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Leila Menchari, Hermès' "queen" of shop windows, dies of coronavirus

By Astrid Wendlandt
Leila Menchari, Hermès' "queen" of shop windows, dies of coronavirus

Leila Menchari, Hermès’ in-house artist who created fairy-tale-inspired shop windows for the brand’s flagship at 24, rue du Faubourg Saint Honoré for more than four decades, passed away on April 4 at the age of 93. Menchari succumbed to the coronavirus at her nursing home in the 17th arrondissement in Paris.

Menchari’s spare-no-expense shop windows told powerful and imaginary stories with audacious, unexpected objects she designed herself or ferreted out in antique shops, bazaars and flea markets. Her window displays made audacious use of bright colored silks, ceramics, feathers, seashells, exotic plants, dried flowers, moss as well as glass, stone, marble or wood sculptures. Memorable fantasy animals included a white ostrich leather rhinoceros with a gold-plated horn and toes and a flying horse made from flowers. She always refused to sell any of her creations which Hermès stored for years after they were displayed.


One of Leila Menchari's imaginary worlds for Hermès' Faubourg St Honoré flagship.

“I try to elevate myself beyond the frontiers of what is rational, to go beyond the visible,” she wrote in a note to the late Jean-Louis Dumas, Hermès’s charismatic leader who ran the maison from 1978 to 2006 and with whom she would spend Christmas eve. “They treated me like family and they are still family to me to this day,” she had said of Jean-Louis Dumas and his wife Rena. She would travel with them to Asia, India and Africa. She, in turn, would play host at her house at Hammamet in her native Tunisia, where Hermès’ nose Jean-Claude Ellena would later find inspiration for the perfume Un Jardin en Méditerranée.

As with all designers and artists at Hermès, Jean-Louis Dumas gave her carte blanche. “I could really say what I wanted,” she said. Every time a new shop window was presented, curtains were pulled down and champagne was popped. Menchari installed four different decors at the flagship each year, inspired by the theme chosen by Dumas.

“Each décor had its colors, its harvests, its ambiance, its temperature and its light. […] White light in the summer, red in the autumn, frozen in the winter and fresh in the spring,” she was quoted saying in Leila Menchari, la Reine Mage, co-published by Hermès and Actes Sud in 2017, the year a retrospective of her work was presented at the Grand Palais in Paris. Hermes Chief Executive and Jean-Louis Dumas’ nephew Axel Dumas, wrote about her décors in the aforementioned book: “Color-rich like a field of flowers, hot like the desert, rich like an oasis, each of these worlds diffused fragrances of an oriental fairytale in which lived fantastic animals, vivacious and odorous plants, languid nymphs or the great winged foot of an ancient God.”

Menchari was a free, profound and multi-dimensional person. During an interview in 2015, she sat in her office like a queen, her nails impeccably done, her eyes heavily made-up, her hair perfectly arranged. It was not an office but a curiosity cabinet. The walls were covered in ostrich skin and elm wood. Pieces from her previous shop windows were displayed: a white organza skull, Kelly and Birkin bags in biscuits, plastic, tulle or anything but leather. In one corner stood the architect’s table that the late Robert Dumas, Jean-Louis Dumas’ father, gave her. There were also many photos of her when she was younger, resembling a mix between actress Romy Schneider and a sphinx, standing by an eternally smiling Jean-Louis Dumas.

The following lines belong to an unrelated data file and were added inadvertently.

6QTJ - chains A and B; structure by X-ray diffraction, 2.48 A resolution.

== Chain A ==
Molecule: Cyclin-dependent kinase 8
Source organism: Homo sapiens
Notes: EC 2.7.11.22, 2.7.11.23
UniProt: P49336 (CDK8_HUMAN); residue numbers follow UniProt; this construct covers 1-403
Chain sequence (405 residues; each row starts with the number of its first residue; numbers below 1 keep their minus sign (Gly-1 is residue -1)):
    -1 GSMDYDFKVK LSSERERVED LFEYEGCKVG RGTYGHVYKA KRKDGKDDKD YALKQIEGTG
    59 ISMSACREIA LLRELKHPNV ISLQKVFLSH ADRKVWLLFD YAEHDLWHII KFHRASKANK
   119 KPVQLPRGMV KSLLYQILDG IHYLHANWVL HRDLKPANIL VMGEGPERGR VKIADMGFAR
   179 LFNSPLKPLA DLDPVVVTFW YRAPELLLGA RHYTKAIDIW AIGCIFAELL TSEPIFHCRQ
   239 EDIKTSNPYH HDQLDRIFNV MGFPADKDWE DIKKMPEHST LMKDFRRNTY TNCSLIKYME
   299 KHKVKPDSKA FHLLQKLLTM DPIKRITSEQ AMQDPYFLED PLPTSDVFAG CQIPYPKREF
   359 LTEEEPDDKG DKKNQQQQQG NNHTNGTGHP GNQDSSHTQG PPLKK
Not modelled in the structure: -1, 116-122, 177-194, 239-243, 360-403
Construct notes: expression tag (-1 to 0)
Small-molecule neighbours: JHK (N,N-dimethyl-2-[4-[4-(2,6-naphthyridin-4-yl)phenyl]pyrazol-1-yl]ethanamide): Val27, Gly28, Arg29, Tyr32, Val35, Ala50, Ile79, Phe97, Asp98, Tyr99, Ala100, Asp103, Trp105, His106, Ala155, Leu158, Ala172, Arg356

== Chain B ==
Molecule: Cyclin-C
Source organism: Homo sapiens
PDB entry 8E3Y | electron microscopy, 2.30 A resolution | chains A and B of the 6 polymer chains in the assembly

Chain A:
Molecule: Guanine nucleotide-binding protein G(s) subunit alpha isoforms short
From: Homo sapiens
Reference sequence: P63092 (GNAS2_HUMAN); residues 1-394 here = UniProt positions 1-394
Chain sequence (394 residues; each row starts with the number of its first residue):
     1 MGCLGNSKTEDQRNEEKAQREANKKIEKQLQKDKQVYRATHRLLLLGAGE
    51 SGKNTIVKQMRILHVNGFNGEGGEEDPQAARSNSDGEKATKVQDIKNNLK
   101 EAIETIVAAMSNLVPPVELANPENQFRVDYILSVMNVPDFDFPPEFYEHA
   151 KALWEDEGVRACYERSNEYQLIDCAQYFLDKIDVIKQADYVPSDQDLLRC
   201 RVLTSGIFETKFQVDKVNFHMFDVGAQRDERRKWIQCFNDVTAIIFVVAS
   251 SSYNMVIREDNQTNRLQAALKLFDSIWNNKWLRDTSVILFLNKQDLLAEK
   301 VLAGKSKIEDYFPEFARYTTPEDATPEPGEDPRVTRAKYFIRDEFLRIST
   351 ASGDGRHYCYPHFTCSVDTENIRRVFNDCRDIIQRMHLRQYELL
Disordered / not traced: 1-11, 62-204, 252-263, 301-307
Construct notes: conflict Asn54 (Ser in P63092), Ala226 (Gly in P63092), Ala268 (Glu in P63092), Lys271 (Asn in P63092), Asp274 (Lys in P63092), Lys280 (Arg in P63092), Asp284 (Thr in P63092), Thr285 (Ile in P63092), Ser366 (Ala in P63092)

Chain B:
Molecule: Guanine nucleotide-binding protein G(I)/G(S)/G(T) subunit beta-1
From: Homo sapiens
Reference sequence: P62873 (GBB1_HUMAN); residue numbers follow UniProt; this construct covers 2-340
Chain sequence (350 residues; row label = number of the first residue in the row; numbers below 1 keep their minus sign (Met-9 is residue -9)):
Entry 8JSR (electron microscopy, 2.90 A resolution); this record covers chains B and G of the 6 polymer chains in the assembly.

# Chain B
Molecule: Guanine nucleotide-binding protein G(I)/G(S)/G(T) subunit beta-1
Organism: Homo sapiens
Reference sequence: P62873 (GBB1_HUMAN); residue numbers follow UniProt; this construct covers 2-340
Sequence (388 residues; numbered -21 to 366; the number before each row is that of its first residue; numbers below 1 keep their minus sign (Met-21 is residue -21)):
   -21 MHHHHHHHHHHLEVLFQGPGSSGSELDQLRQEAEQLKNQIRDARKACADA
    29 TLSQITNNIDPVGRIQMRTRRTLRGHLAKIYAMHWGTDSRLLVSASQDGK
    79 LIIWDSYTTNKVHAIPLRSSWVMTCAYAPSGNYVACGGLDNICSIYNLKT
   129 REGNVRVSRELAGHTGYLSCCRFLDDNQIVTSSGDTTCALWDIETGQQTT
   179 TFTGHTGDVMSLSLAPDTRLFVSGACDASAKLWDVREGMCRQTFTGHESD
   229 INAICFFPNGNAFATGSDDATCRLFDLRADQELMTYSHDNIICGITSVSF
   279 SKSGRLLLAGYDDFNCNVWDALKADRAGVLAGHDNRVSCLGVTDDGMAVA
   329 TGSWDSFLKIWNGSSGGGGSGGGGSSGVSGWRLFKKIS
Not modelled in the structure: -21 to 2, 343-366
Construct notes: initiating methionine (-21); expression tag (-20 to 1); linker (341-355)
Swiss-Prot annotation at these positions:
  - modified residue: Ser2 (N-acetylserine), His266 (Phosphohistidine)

Even though she was over 80 and worked only occasionally for the company on specific decors to present new collections, Menchari kept an office at Hermès for a very long time. “Leila is a free electron. She lives outside of hierarchies and normal rules,” said Christian Blanckaert, who ran Hermès’ French and international operations for many years. He admitted he once suggested to her putting products in her shop windows that could sell better than the ones Menchari intended to display, to which she curtly replied: “Nobody tells me what I should put in my shop windows.”


Leila Menchari in her garden in Hammamet in the 1970s

The daughter of a lawyer and great-grand daughter of the last Sultan of Tuggurt, Leila Menchari came to Paris at the age of 18 to study at the École nationale supérieure des beaux-arts. A friend recommended that she show her drawings to Annie Baumel, a quintessential Parisienne in charge of shop windows and decorations for Hermès. When they first met, Baumel told Menchari: “I can tell that you’re a dreamer. So, draw me your dreams.” The young artist knew such offer would not present itself twice. After seeing her work, Baumel told the late Robert Dumas: “Leila draws very well so I would like to keep her.” And that was it. Menchari was hired in 1961. Over the years, her responsibilities grew and she eventually replaced Baumel.

"Many of us at Hermès have learned a lot from Leïla,” said Hermès Creative Director Pierre-Alexis Dumas in a statement published on April 5. “She taught us to look at the world through the prism of color. She was a storyteller without equal that enchanted the world. We are infinitely grateful to her for all that she has done for us, that she passed on to us.”